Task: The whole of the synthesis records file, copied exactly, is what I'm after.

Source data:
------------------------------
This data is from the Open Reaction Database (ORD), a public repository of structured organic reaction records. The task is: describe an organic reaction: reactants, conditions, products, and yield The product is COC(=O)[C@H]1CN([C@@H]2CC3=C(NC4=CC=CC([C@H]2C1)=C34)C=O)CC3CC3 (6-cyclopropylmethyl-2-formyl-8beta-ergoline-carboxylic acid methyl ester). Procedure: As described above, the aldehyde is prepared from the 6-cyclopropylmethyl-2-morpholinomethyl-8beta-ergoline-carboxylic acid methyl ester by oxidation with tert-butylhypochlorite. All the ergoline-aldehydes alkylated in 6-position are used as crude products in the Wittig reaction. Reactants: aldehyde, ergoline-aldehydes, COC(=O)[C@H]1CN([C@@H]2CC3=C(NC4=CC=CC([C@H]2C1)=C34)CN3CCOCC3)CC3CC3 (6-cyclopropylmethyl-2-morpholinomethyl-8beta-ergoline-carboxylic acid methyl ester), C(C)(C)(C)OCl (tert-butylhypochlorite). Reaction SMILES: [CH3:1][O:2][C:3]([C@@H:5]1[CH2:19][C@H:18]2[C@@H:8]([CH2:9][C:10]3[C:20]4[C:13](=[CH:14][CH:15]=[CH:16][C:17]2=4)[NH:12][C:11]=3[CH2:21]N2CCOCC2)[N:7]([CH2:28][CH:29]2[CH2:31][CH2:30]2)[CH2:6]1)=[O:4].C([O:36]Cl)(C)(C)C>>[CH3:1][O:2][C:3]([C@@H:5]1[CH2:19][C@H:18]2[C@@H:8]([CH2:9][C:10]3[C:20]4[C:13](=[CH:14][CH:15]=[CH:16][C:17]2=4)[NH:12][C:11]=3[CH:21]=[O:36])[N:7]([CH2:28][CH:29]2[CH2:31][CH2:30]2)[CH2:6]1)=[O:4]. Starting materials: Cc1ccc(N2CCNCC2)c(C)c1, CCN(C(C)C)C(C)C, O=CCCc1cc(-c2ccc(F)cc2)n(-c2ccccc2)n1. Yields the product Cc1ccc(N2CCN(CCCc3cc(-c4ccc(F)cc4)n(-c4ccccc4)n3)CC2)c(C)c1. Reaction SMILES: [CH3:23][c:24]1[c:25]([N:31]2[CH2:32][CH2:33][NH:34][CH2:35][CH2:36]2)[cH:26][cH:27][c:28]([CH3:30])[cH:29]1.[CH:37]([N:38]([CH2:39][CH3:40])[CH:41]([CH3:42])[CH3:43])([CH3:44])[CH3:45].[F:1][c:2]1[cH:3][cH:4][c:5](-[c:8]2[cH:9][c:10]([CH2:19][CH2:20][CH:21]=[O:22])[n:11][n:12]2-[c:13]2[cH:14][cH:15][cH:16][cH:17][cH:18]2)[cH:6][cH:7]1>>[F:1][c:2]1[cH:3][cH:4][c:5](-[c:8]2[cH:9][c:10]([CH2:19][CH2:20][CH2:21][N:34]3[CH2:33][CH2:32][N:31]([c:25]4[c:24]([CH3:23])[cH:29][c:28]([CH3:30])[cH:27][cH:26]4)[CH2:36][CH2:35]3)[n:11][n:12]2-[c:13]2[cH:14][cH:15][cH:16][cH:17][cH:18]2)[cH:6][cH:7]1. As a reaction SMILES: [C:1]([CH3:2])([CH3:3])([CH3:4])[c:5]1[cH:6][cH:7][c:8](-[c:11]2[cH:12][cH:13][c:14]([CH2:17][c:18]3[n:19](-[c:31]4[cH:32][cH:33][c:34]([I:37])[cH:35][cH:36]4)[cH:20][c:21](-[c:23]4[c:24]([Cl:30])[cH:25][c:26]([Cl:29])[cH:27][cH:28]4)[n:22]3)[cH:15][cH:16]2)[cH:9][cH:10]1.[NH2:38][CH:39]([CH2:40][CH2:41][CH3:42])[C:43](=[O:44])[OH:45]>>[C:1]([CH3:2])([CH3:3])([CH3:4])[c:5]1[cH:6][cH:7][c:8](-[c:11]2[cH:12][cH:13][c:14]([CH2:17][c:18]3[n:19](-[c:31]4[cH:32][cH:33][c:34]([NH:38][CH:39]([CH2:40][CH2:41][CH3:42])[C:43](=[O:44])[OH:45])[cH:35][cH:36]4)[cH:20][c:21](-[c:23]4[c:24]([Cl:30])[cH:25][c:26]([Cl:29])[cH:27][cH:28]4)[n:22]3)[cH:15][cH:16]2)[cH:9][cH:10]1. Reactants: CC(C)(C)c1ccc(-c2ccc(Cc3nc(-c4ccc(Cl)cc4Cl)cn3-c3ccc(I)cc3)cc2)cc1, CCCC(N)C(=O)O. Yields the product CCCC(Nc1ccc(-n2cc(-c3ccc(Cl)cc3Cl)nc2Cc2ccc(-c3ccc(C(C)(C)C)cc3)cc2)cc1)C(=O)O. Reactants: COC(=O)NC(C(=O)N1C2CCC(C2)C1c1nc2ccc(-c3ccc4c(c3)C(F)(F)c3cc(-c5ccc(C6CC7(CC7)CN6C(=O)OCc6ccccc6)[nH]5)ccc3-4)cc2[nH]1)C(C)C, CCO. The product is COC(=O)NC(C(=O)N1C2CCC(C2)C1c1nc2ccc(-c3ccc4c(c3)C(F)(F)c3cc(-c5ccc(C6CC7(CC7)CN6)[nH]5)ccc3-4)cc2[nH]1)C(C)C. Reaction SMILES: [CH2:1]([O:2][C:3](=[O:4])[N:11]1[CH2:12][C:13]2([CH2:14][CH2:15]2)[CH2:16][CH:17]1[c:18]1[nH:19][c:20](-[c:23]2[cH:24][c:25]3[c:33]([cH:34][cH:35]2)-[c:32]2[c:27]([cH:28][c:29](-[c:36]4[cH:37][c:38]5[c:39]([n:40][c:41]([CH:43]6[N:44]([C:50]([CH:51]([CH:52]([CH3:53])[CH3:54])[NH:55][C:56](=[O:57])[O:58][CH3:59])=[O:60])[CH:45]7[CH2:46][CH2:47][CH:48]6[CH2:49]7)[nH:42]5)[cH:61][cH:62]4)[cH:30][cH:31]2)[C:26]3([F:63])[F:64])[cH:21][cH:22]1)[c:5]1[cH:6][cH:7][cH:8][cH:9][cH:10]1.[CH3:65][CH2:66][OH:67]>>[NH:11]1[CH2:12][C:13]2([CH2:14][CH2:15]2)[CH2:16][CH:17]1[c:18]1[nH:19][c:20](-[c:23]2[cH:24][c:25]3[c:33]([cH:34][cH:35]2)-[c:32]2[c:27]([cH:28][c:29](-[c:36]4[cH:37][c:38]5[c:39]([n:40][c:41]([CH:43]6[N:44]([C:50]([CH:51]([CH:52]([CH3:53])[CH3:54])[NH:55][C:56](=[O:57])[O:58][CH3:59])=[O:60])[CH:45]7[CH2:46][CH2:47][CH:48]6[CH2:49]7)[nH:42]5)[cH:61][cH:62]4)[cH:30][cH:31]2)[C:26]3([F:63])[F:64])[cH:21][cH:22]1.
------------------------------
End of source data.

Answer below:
This data is from the Open Reaction Database (ORD), a public repository of structured organic reaction records. The task is: describe an organic reaction: reactants, conditions, products, and yield The product is COC(=O)[C@H]1CN([C@@H]2CC3=C(NC4=CC=CC([C@H]2C1)=C34)C=O)CC3CC3 (6-cyclopropylmethyl-2-formyl-8beta-ergoline-carboxylic acid methyl ester). Procedure: As described above, the aldehyde is prepared from the 6-cyclopropylmethyl-2-morpholinomethyl-8beta-ergoline-carboxylic acid methyl ester by oxidation with tert-butylhypochlorite. All the ergoline-aldehydes alkylated in 6-position are used as crude products in the Wittig reaction. Reactants: aldehyde, ergoline-aldehydes, COC(=O)[C@H]1CN([C@@H]2CC3=C(NC4=CC=CC([C@H]2C1)=C34)CN3CCOCC3)CC3CC3 (6-cyclopropylmethyl-2-morpholinomethyl-8beta-ergoline-carboxylic acid methyl ester), C(C)(C)(C)OCl (tert-butylhypochlorite). Reaction SMILES: [CH3:1][O:2][C:3]([C@@H:5]1[CH2:19][C@H:18]2[C@@H:8]([CH2:9][C:10]3[C:20]4[C:13](=[CH:14][CH:15]=[CH:16][C:17]2=4)[NH:12][C:11]=3[CH2:21]N2CCOCC2)[N:7]([CH2:28][CH:29]2[CH2:31][CH2:30]2)[CH2:6]1)=[O:4].C([O:36]Cl)(C)(C)C>>[CH3:1][O:2][C:3]([C@@H:5]1[CH2:19][C@H:18]2[C@@H:8]([CH2:9][C:10]3[C:20]4[C:13](=[CH:14][CH:15]=[CH:16][C:17]2=4)[NH:12][C:11]=3[CH:21]=[O:36])[N:7]([CH2:28][CH:29]2[CH2:31][CH2:30]2)[CH2:6]1)=[O:4]. Starting materials: Cc1ccc(N2CCNCC2)c(C)c1, CCN(C(C)C)C(C)C, O=CCCc1cc(-c2ccc(F)cc2)n(-c2ccccc2)n1. Yields the product Cc1ccc(N2CCN(CCCc3cc(-c4ccc(F)cc4)n(-c4ccccc4)n3)CC2)c(C)c1. Reaction SMILES: [CH3:23][c:24]1[c:25]([N:31]2[CH2:32][CH2:33][NH:34][CH2:35][CH2:36]2)[cH:26][cH:27][c:28]([CH3:30])[cH:29]1.[CH:37]([N:38]([CH2:39][CH3:40])[CH:41]([CH3:42])[CH3:43])([CH3:44])[CH3:45].[F:1][c:2]1[cH:3][cH:4][c:5](-[c:8]2[cH:9][c:10]([CH2:19][CH2:20][CH:21]=[O:22])[n:11][n:12]2-[c:13]2[cH:14][cH:15][cH:16][cH:17][cH:18]2)[cH:6][cH:7]1>>[F:1][c:2]1[cH:3][cH:4][c:5](-[c:8]2[cH:9][c:10]([CH2:19][CH2:20][CH2:21][N:34]3[CH2:33][CH2:32][N:31]([c:25]4[c:24]([CH3:23])[cH:29][c:28]([CH3:30])[cH:27][cH:26]4)[CH2:36][CH2:35]3)[n:11][n:12]2-[c:13]2[cH:14][cH:15][cH:16][cH:17][cH:18]2)[cH:6][cH:7]1. As a reaction SMILES: [C:1]([CH3:2])([CH3:3])([CH3:4])[c:5]1[cH:6][cH:7][c:8](-[c:11]2[cH:12][cH:13][c:14]([CH2:17][c:18]3[n:19](-[c:31]4[cH:32][cH:33][c:34]([I:37])[cH:35][cH:36]4)[cH:20][c:21](-[c:23]4[c:24]([Cl:30])[cH:25][c:26]([Cl:29])[cH:27][cH:28]4)[n:22]3)[cH:15][cH:16]2)[cH:9][cH:10]1.[NH2:38][CH:39]([CH2:40][CH2:41][CH3:42])[C:43](=[O:44])[OH:45]>>[C:1]([CH3:2])([CH3:3])([CH3:4])[c:5]1[cH:6][cH:7][c:8](-[c:11]2[cH:12][cH:13][c:14]([CH2:17][c:18]3[n:19](-[c:31]4[cH:32][cH:33][c:34]([NH:38][CH:39]([CH2:40][CH2:41][CH3:42])[C:43](=[O:44])[OH:45])[cH:35][cH:36]4)[cH:20][c:21](-[c:23]4[c:24]([Cl:30])[cH:25][c:26]([Cl:29])[cH:27][cH:28]4)[n:22]3)[cH:15][cH:16]2)[cH:9][cH:10]1. Reactants: CC(C)(C)c1ccc(-c2ccc(Cc3nc(-c4ccc(Cl)cc4Cl)cn3-c3ccc(I)cc3)cc2)cc1, CCCC(N)C(=O)O. Yields the product CCCC(Nc1ccc(-n2cc(-c3ccc(Cl)cc3Cl)nc2Cc2ccc(-c3ccc(C(C)(C)C)cc3)cc2)cc1)C(=O)O. Reactants: COC(=O)NC(C(=O)N1C2CCC(C2)C1c1nc2ccc(-c3ccc4c(c3)C(F)(F)c3cc(-c5ccc(C6CC7(CC7)CN6C(=O)OCc6ccccc6)[nH]5)ccc3-4)cc2[nH]1)C(C)C, CCO. The product is COC(=O)NC(C(=O)N1C2CCC(C2)C1c1nc2ccc(-c3ccc4c(c3)C(F)(F)c3cc(-c5ccc(C6CC7(CC7)CN6)[nH]5)ccc3-4)cc2[nH]1)C(C)C. Reaction SMILES: [CH2:1]([O:2][C:3](=[O:4])[N:11]1[CH2:12][C:13]2([CH2:14][CH2:15]2)[CH2:16][CH:17]1[c:18]1[nH:19][c:20](-[c:23]2[cH:24][c:25]3[c:33]([cH:34][cH:35]2)-[c:32]2[c:27]([cH:28][c:29](-[c:36]4[cH:37][c:38]5[c:39]([n:40][c:41]([CH:43]6[N:44]([C:50]([CH:51]([CH:52]([CH3:53])[CH3:54])[NH:55][C:56](=[O:57])[O:58][CH3:59])=[O:60])[CH:45]7[CH2:46][CH2:47][CH:48]6[CH2:49]7)[nH:42]5)[cH:61][cH:62]4)[cH:30][cH:31]2)[C:26]3([F:63])[F:64])[cH:21][cH:22]1)[c:5]1[cH:6][cH:7][cH:8][cH:9][cH:10]1.[CH3:65][CH2:66][OH:67]>>[NH:11]1[CH2:12][C:13]2([CH2:14][CH2:15]2)[CH2:16][CH:17]1[c:18]1[nH:19][c:20](-[c:23]2[cH:24][c:25]3[c:33]([cH:34][cH:35]2)-[c:32]2[c:27]([cH:28][c:29](-[c:36]4[cH:37][c:38]5[c:39]([n:40][c:41]([CH:43]6[N:44]([C:50]([CH:51]([CH:52]([CH3:53])[CH3:54])[NH:55][C:56](=[O:57])[O:58][CH3:59])=[O:60])[CH:45]7[CH2:46][CH2:47][CH:48]6[CH2:49]7)[nH:42]5)[cH:61][cH:62]4)[cH:30][cH:31]2)[C:26]3([F:63])[F:64])[cH:21][cH:22]1.